MLB To Crack Down On Postgame Celebrations?

By: Paul DiSclafani

collins NLCS Game 4

Is there anything better than watching your team celebrate in the clubhouse with champagne after clinching a playoff spot or winning a playoff series?  Haven’t you or your friends at one point sprayed each other with champagne just for the heck of it?  Just for the pure science of shaking that bottle and seeing how far you can get it to spray?

I can tell you, it definitely burns the eyes.  It is disgustingly sticky and it tastes just awful.  You think we fans spray expensive champagne?  I try to get as many bottles for my $10 as possible.

But did you know that Major League baseball has rules for postseason celebrations?  Amazingly, there is an actual policy that states teams must have non-alcoholic beverages available and champagne must be limited to two bottles per player and must be used specifically for spraying each other, and not for drinking. Beer is the only kind of alcohol allowed, and only one beer is allowed  – Budweiser.

I guess that answers the question why you never see them doing flaming shots of Yukon Jack.

In their last three celebrations, all on the road, apparently the Mets have not been in compliance with league policy.  Terry Collins and his players left the clubhouse during their celebrations to join the handful of fans that made the trek into the opposing ballparks.  They were drinking champagne and Budweiser beer and celebrating with the fans – by spraying them with champagne.  It was a priceless and joyous moment for everyone involved – except the Office of the Commissioner.

The Commissioner’s Office said it is pondering “appropriate steps” to combat the images of players drinking on the field and spraying fans with champagne following clinching games. The league has contacted the players involved to warn them that future incidents will result in discipline.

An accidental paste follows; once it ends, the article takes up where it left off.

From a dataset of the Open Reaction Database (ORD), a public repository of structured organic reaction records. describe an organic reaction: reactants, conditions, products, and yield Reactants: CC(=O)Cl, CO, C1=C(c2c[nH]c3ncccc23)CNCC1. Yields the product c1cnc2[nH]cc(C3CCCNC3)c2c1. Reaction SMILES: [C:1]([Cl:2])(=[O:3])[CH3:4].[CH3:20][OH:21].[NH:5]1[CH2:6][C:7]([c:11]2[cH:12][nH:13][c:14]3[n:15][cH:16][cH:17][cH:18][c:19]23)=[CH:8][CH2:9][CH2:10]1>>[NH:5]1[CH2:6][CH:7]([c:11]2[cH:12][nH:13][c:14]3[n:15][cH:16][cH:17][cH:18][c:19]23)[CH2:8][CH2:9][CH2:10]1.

“Things have gone beyond where they’re supposed to,” said Pat Courtney, MLB’s Chief communications officer and Party Pooper. “You just have to turn on the TV and you can see it.”

arietta and son with champagne

Jake Arietta and son in the Cubs locker room after beating the Cardinals in the NLDS

Cubs pitcher Jake Arrietta was photographed holding his infant son, who was pouring champagne into Arietta’s open mouth.  Collins was captured on video spaying Mets fans in Cincinnati and Chicago.

“Our policy explicitly states that no alcohol is permitted outside of the clubhouse or at any time on the field of play, and that all celebrations involving the use of alcohol must take place within the clubhouse,” said the Queen of Doom.  “We have MLB security on-site to enforce our rules. The commissioner determines the appropriate steps if any individuals violate our rules.”

Is the league concerned with lawsuits from fans that got sprayed with champagne during a celebration that might sue them for dry cleaning bills?  Are they worried that their sponsors will be upset that their products are not being consumed responsibly?

John Lester and his son during the Cubs NLDS Clinching celebration

John Lester and his son during the Cubs NLDS Clinching celebration

The 2010 Texas Rangers celebrated with Ginger Ale in deference to teammate Josh Hamilton, an admitted alcoholic.  The Yankee champions of the late 90’s celebrated with non-alcoholic champagne when they had Dwight Gooden and Darryl Strawberry on their rosters.  It was back in 2010 that now Commissioner, then MLB Executive Vice President Rob Manfred issued the edict about not bringing alcoholic drinks onto the field and at that time even banned beer in the clubhouse.  Guess Budweiser threw some cash the League’s way to get that one removed from the books.

Postgame celebrations have been a part of baseball since, well, forever.  Sharing the giddiness with the fans in the stands is harmless and priceless.  Ok, maybe infant children pouring champagne down your throat is a tad over the top, but come on.  It’s a celebration!  Didn’t your Dad ever give you a sip of beer for a special occasion?

Hasn’t anyone ever seen the ending to “The Bad News Bears”?

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